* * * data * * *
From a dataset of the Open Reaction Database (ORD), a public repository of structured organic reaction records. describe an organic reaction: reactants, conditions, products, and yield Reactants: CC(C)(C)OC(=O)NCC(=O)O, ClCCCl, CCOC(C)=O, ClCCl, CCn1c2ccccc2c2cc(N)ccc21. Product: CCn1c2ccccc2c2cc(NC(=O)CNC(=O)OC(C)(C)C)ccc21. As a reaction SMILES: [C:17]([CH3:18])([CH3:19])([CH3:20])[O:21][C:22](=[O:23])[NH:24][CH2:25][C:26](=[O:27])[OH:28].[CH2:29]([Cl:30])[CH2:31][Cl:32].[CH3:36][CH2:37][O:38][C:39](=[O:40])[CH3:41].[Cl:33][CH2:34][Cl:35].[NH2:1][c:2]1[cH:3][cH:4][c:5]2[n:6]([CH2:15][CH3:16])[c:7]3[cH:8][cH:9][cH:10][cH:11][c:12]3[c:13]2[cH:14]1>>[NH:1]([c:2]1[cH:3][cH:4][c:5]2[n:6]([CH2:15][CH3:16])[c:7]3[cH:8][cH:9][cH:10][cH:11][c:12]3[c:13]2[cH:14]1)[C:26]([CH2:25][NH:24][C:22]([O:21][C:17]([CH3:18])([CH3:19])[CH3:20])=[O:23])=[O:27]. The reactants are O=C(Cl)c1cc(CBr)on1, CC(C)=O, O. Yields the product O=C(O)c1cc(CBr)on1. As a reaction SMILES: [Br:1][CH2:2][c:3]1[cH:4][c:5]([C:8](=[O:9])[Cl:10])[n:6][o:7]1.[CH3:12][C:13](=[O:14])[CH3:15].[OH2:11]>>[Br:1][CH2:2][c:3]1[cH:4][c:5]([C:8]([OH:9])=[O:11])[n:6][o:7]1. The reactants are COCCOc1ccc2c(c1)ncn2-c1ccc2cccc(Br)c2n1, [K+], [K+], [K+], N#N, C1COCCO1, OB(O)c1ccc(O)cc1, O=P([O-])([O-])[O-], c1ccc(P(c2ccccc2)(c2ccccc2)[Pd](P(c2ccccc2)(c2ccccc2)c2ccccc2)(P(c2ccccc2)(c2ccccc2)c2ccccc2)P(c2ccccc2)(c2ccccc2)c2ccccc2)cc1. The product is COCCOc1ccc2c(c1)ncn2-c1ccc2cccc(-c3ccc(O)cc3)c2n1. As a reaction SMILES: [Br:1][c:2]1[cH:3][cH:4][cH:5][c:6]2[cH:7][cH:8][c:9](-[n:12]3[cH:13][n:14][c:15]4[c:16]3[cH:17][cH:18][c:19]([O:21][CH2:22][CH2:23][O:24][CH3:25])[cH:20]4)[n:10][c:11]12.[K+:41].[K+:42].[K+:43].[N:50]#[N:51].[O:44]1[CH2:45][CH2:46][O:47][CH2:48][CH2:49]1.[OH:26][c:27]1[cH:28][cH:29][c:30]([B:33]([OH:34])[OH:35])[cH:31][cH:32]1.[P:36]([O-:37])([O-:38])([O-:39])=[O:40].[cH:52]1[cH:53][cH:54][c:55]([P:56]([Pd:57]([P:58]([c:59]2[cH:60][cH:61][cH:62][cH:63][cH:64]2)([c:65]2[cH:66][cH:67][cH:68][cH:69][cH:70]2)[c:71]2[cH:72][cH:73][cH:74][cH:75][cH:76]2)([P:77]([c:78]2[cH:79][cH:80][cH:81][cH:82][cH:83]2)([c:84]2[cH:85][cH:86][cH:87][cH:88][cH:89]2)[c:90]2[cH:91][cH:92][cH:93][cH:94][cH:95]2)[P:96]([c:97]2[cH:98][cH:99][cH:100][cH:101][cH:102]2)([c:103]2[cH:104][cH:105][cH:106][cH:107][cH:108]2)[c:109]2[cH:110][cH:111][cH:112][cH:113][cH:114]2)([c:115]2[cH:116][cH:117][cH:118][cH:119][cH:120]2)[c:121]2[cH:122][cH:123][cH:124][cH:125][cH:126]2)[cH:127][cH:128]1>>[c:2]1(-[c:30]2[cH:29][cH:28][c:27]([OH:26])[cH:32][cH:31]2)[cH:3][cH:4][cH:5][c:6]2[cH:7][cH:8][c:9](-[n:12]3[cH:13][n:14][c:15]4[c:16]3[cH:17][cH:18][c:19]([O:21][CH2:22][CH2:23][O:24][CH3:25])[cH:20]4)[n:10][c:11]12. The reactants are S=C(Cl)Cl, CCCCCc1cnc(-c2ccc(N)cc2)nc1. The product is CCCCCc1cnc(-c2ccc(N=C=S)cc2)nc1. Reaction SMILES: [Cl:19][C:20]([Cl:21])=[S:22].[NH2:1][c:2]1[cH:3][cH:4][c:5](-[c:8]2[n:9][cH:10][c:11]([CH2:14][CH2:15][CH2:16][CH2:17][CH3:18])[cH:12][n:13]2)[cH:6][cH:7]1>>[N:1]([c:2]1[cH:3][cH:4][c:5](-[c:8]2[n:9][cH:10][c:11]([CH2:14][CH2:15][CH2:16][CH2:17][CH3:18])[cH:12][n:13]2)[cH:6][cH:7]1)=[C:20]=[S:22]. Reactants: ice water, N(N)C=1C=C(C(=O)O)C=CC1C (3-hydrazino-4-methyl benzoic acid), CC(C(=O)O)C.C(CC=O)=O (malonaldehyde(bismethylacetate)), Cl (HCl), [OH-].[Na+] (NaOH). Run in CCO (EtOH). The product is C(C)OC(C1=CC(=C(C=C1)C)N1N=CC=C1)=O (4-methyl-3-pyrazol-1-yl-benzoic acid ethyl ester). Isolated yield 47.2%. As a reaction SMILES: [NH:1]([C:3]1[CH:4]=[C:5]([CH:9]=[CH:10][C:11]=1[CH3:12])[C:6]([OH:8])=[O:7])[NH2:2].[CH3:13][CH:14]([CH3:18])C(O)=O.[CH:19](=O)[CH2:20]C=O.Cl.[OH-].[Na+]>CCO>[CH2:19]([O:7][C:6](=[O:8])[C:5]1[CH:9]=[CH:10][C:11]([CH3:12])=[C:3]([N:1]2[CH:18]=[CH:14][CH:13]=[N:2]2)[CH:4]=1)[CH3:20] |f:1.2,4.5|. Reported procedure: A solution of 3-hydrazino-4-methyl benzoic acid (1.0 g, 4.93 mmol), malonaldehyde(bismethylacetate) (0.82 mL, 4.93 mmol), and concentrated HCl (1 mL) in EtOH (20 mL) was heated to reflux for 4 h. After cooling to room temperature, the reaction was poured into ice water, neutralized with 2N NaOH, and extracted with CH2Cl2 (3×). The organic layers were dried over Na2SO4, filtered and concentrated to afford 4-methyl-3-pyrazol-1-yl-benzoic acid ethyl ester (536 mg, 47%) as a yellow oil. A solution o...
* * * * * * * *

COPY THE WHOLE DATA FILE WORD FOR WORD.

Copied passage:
From a dataset of the Open Reaction Database (ORD), a public repository of structured organic reaction records. describe an organic reaction: reactants, conditions, products, and yield Reactants: CC(C)(C)OC(=O)NCC(=O)O, ClCCCl, CCOC(C)=O, ClCCl, CCn1c2ccccc2c2cc(N)ccc21. Product: CCn1c2ccccc2c2cc(NC(=O)CNC(=O)OC(C)(C)C)ccc21. As a reaction SMILES: [C:17]([CH3:18])([CH3:19])([CH3:20])[O:21][C:22](=[O:23])[NH:24][CH2:25][C:26](=[O:27])[OH:28].[CH2:29]([Cl:30])[CH2:31][Cl:32].[CH3:36][CH2:37][O:38][C:39](=[O:40])[CH3:41].[Cl:33][CH2:34][Cl:35].[NH2:1][c:2]1[cH:3][cH:4][c:5]2[n:6]([CH2:15][CH3:16])[c:7]3[cH:8][cH:9][cH:10][cH:11][c:12]3[c:13]2[cH:14]1>>[NH:1]([c:2]1[cH:3][cH:4][c:5]2[n:6]([CH2:15][CH3:16])[c:7]3[cH:8][cH:9][cH:10][cH:11][c:12]3[c:13]2[cH:14]1)[C:26]([CH2:25][NH:24][C:22]([O:21][C:17]([CH3:18])([CH3:19])[CH3:20])=[O:23])=[O:27]. The reactants are O=C(Cl)c1cc(CBr)on1, CC(C)=O, O. Yields the product O=C(O)c1cc(CBr)on1. As a reaction SMILES: [Br:1][CH2:2][c:3]1[cH:4][c:5]([C:8](=[O:9])[Cl:10])[n:6][o:7]1.[CH3:12][C:13](=[O:14])[CH3:15].[OH2:11]>>[Br:1][CH2:2][c:3]1[cH:4][c:5]([C:8]([OH:9])=[O:11])[n:6][o:7]1. The reactants are COCCOc1ccc2c(c1)ncn2-c1ccc2cccc(Br)c2n1, [K+], [K+], [K+], N#N, C1COCCO1, OB(O)c1ccc(O)cc1, O=P([O-])([O-])[O-], c1ccc(P(c2ccccc2)(c2ccccc2)[Pd](P(c2ccccc2)(c2ccccc2)c2ccccc2)(P(c2ccccc2)(c2ccccc2)c2ccccc2)P(c2ccccc2)(c2ccccc2)c2ccccc2)cc1. The product is COCCOc1ccc2c(c1)ncn2-c1ccc2cccc(-c3ccc(O)cc3)c2n1. As a reaction SMILES: [Br:1][c:2]1[cH:3][cH:4][cH:5][c:6]2[cH:7][cH:8][c:9](-[n:12]3[cH:13][n:14][c:15]4[c:16]3[cH:17][cH:18][c:19]([O:21][CH2:22][CH2:23][O:24][CH3:25])[cH:20]4)[n:10][c:11]12.[K+:41].[K+:42].[K+:43].[N:50]#[N:51].[O:44]1[CH2:45][CH2:46][O:47][CH2:48][CH2:49]1.[OH:26][c:27]1[cH:28][cH:29][c:30]([B:33]([OH:34])[OH:35])[cH:31][cH:32]1.[P:36]([O-:37])([O-:38])([O-:39])=[O:40].[cH:52]1[cH:53][cH:54][c:55]([P:56]([Pd:57]([P:58]([c:59]2[cH:60][cH:61][cH:62][cH:63][cH:64]2)([c:65]2[cH:66][cH:67][cH:68][cH:69][cH:70]2)[c:71]2[cH:72][cH:73][cH:74][cH:75][cH:76]2)([P:77]([c:78]2[cH:79][cH:80][cH:81][cH:82][cH:83]2)([c:84]2[cH:85][cH:86][cH:87][cH:88][cH:89]2)[c:90]2[cH:91][cH:92][cH:93][cH:94][cH:95]2)[P:96]([c:97]2[cH:98][cH:99][cH:100][cH:101][cH:102]2)([c:103]2[cH:104][cH:105][cH:106][cH:107][cH:108]2)[c:109]2[cH:110][cH:111][cH:112][cH:113][cH:114]2)([c:115]2[cH:116][cH:117][cH:118][cH:119][cH:120]2)[c:121]2[cH:122][cH:123][cH:124][cH:125][cH:126]2)[cH:127][cH:128]1>>[c:2]1(-[c:30]2[cH:29][cH:28][c:27]([OH:26])[cH:32][cH:31]2)[cH:3][cH:4][cH:5][c:6]2[cH:7][cH:8][c:9](-[n:12]3[cH:13][n:14][c:15]4[c:16]3[cH:17][cH:18][c:19]([O:21][CH2:22][CH2:23][O:24][CH3:25])[cH:20]4)[n:10][c:11]12. The reactants are S=C(Cl)Cl, CCCCCc1cnc(-c2ccc(N)cc2)nc1. The product is CCCCCc1cnc(-c2ccc(N=C=S)cc2)nc1. Reaction SMILES: [Cl:19][C:20]([Cl:21])=[S:22].[NH2:1][c:2]1[cH:3][cH:4][c:5](-[c:8]2[n:9][cH:10][c:11]([CH2:14][CH2:15][CH2:16][CH2:17][CH3:18])[cH:12][n:13]2)[cH:6][cH:7]1>>[N:1]([c:2]1[cH:3][cH:4][c:5](-[c:8]2[n:9][cH:10][c:11]([CH2:14][CH2:15][CH2:16][CH2:17][CH3:18])[cH:12][n:13]2)[cH:6][cH:7]1)=[C:20]=[S:22]. Reactants: ice water, N(N)C=1C=C(C(=O)O)C=CC1C (3-hydrazino-4-methyl benzoic acid), CC(C(=O)O)C.C(CC=O)=O (malonaldehyde(bismethylacetate)), Cl (HCl), [OH-].[Na+] (NaOH). Run in CCO (EtOH). The product is C(C)OC(C1=CC(=C(C=C1)C)N1N=CC=C1)=O (4-methyl-3-pyrazol-1-yl-benzoic acid ethyl ester). Isolated yield 47.2%. As a reaction SMILES: [NH:1]([C:3]1[CH:4]=[C:5]([CH:9]=[CH:10][C:11]=1[CH3:12])[C:6]([OH:8])=[O:7])[NH2:2].[CH3:13][CH:14]([CH3:18])C(O)=O.[CH:19](=O)[CH2:20]C=O.Cl.[OH-].[Na+]>CCO>[CH2:19]([O:7][C:6](=[O:8])[C:5]1[CH:9]=[CH:10][C:11]([CH3:12])=[C:3]([N:1]2[CH:18]=[CH:14][CH:13]=[N:2]2)[CH:4]=1)[CH3:20] |f:1.2,4.5|. Reported procedure: A solution of 3-hydrazino-4-methyl benzoic acid (1.0 g, 4.93 mmol), malonaldehyde(bismethylacetate) (0.82 mL, 4.93 mmol), and concentrated HCl (1 mL) in EtOH (20 mL) was heated to reflux for 4 h. After cooling to room temperature, the reaction was poured into ice water, neutralized with 2N NaOH, and extracted with CH2Cl2 (3×). The organic layers were dried over Na2SO4, filtered and concentrated to afford 4-methyl-3-pyrazol-1-yl-benzoic acid ethyl ester (536 mg, 47%) as a yellow oil. A solution o...